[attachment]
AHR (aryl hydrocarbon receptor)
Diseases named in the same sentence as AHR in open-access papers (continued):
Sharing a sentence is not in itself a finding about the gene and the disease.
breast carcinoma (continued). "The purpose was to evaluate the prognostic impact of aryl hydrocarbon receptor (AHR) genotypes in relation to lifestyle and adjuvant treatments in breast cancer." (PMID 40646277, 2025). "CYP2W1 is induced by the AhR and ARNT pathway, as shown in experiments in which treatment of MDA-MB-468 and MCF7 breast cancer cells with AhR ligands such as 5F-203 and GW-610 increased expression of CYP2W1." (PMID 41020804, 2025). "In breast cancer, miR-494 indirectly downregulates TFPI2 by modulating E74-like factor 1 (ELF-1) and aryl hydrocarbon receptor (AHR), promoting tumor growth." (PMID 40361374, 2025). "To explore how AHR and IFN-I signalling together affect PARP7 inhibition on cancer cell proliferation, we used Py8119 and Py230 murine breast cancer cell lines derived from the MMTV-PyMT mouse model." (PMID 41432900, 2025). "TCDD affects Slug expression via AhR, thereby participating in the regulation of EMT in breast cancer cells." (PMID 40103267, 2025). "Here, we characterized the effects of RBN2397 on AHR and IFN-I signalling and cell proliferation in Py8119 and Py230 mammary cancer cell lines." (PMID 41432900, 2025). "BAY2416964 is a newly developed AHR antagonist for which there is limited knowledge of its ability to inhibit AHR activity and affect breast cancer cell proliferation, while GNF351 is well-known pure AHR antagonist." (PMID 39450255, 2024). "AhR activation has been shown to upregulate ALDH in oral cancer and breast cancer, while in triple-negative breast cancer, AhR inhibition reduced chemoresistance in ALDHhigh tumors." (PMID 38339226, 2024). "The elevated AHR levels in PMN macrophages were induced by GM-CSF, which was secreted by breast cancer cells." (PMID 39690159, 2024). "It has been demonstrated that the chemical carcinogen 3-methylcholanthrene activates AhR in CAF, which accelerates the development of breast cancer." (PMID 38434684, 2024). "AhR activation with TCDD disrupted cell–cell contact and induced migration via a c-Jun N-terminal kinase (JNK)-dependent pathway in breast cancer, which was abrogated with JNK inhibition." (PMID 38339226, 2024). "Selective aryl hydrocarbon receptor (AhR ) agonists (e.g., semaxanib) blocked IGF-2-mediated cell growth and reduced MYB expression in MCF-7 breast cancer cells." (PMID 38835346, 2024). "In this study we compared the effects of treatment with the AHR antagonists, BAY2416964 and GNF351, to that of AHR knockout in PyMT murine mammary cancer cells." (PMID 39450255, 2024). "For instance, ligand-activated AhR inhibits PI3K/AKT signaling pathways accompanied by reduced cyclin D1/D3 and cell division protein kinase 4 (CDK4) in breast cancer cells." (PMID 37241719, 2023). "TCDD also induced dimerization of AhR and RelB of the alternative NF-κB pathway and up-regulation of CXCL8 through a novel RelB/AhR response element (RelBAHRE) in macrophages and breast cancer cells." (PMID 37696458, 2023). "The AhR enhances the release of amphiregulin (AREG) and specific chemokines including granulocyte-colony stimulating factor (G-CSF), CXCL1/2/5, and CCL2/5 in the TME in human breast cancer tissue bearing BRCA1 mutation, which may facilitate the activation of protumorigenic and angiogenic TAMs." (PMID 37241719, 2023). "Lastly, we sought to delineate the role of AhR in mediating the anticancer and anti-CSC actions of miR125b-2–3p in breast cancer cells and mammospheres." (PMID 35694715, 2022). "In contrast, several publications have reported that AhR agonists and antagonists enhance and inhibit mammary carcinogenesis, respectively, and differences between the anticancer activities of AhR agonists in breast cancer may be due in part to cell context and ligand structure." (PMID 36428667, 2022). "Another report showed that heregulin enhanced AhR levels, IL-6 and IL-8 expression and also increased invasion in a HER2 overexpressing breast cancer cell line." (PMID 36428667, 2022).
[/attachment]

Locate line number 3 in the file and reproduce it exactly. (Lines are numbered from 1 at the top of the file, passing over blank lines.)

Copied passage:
Sharing a sentence is not in itself a finding about the gene and the disease.